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Sharon plays down prospects of immediate talks after Arafat's death

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Sharon plays down prospects of immediate talks after Arafat's death


The latest events could herald historic turning point in the Middle East- that was the message from Israeli Prime Minister Ariel Sharon following the death of Yasser Arafat. Speaking to reporters at his office, Sharon said Israel would continue its efforts to reach a political settlement with the Palestinians. But he added that a breakthrough would depend first and foremost on a cessation of terrorism.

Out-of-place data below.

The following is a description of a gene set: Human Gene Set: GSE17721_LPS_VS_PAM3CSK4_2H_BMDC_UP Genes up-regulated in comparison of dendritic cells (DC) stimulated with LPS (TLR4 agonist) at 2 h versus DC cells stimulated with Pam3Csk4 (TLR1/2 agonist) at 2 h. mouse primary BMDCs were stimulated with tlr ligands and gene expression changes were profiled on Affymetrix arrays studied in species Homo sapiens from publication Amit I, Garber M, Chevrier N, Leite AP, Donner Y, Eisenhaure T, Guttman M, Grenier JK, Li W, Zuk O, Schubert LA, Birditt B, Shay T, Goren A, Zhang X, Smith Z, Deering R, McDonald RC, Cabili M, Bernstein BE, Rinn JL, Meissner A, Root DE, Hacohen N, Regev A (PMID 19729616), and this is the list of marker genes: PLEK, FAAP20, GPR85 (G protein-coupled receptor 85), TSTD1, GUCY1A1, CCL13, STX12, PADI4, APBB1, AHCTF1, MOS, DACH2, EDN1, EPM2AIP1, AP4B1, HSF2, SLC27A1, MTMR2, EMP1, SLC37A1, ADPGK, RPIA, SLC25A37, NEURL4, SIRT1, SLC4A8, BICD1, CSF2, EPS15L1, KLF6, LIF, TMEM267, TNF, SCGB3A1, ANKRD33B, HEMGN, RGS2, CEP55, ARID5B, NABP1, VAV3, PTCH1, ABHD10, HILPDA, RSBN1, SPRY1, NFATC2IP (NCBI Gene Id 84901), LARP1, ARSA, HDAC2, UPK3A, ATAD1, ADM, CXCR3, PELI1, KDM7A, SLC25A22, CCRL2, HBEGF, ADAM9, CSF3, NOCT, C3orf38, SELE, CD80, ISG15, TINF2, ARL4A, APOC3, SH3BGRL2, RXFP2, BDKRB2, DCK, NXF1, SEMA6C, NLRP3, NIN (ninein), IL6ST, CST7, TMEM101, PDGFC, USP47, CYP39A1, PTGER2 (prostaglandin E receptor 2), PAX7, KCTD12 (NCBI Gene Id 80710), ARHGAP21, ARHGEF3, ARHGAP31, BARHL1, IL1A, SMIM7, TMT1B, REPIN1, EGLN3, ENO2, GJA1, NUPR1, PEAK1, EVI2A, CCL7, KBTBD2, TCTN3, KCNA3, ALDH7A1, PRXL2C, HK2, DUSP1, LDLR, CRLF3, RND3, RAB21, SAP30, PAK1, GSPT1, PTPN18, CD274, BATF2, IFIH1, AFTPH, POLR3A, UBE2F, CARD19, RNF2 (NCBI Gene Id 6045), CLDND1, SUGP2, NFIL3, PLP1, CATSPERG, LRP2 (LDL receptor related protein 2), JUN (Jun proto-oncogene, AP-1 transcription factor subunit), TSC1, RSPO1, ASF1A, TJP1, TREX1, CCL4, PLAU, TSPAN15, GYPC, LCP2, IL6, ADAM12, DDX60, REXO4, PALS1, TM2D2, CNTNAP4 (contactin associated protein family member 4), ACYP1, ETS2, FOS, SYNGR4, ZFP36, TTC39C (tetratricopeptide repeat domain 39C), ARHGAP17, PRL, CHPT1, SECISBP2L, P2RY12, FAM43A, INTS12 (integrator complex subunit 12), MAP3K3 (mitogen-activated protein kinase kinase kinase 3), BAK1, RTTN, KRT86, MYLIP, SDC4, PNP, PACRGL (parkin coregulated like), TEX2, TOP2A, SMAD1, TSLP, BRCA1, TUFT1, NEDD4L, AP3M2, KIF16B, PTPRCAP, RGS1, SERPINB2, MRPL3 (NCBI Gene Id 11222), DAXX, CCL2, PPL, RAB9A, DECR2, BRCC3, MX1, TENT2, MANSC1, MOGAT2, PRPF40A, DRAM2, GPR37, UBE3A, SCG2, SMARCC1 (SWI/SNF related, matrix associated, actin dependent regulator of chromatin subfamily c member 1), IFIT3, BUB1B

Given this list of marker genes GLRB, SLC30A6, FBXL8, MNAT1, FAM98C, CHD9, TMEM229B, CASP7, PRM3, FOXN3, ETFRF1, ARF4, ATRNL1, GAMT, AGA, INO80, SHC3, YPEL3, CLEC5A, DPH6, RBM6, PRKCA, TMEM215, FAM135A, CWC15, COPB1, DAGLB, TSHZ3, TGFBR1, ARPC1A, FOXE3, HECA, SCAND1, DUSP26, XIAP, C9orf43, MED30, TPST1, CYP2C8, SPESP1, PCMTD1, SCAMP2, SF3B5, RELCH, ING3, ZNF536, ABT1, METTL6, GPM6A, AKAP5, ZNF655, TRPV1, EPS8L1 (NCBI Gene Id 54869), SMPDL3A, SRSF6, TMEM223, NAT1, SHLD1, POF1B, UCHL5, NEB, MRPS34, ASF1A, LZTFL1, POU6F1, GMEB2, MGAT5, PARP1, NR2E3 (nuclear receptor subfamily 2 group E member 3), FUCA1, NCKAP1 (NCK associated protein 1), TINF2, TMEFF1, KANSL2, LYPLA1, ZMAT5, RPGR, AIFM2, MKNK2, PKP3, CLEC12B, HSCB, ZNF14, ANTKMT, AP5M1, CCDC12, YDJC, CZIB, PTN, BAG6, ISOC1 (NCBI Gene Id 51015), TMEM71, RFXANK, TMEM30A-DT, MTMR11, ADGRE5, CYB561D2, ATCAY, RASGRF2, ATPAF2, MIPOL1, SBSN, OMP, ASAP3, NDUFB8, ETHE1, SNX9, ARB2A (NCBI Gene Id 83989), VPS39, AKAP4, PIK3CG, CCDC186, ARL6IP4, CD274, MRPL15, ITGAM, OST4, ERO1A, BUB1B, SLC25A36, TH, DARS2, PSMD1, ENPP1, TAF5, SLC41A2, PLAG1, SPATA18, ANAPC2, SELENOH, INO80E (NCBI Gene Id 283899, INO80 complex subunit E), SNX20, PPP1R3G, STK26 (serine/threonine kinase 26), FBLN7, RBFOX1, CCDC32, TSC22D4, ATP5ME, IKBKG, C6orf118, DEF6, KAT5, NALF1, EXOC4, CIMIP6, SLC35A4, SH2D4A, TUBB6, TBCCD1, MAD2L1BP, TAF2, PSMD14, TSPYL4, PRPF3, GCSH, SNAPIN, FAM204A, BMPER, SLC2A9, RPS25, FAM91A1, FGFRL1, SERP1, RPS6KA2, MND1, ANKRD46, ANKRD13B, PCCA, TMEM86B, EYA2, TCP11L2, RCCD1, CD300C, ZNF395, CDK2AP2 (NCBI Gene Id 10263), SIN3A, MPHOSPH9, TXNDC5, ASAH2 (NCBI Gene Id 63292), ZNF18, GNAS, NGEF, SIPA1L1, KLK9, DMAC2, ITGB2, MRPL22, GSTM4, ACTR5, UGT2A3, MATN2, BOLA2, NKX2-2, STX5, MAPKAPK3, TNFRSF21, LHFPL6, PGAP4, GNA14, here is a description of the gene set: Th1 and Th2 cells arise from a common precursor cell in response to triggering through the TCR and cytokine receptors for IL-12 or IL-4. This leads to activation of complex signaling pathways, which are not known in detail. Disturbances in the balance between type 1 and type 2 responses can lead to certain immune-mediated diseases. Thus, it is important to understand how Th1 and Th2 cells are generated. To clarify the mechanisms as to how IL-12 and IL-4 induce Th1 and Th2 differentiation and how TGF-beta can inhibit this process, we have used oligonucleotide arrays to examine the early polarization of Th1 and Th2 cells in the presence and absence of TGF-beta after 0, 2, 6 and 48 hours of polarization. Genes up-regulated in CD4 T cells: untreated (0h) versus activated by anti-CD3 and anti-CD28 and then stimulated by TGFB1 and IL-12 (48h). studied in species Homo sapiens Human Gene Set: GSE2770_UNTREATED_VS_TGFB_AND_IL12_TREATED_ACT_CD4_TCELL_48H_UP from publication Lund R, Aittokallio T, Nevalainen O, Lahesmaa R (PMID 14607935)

There would be no significant progress unless the new Palestinian leadership waged a “war on terror”, Sharon said, referring to radical groups responsible for suicide attacks in Israel. Many Israeli politicians are more blunt in their appraisal of Arafat. Yosef Lapid, the Minister of Justice and head of the centrist Shinui party, said: “Arafat missed the opportunity to have peace in the Middle East and a Palestinian state and chose terror as a weapon, not only against Israel but against Western civilisation. He was the godfather of Al-Qaida and of Bin Laden. And perhaps we now have a new opportunity to start talks with Palestinians who genuinely want to have peace.” For Israel, a very real fear is that the emotions stirred by Yasser Arafat’s death could spill over into acts of violence. Consequently, the army has completely sealed off the Gaza Strip and the West Bank, a measure it has used during the most tense moments in the Palestinian uprising.
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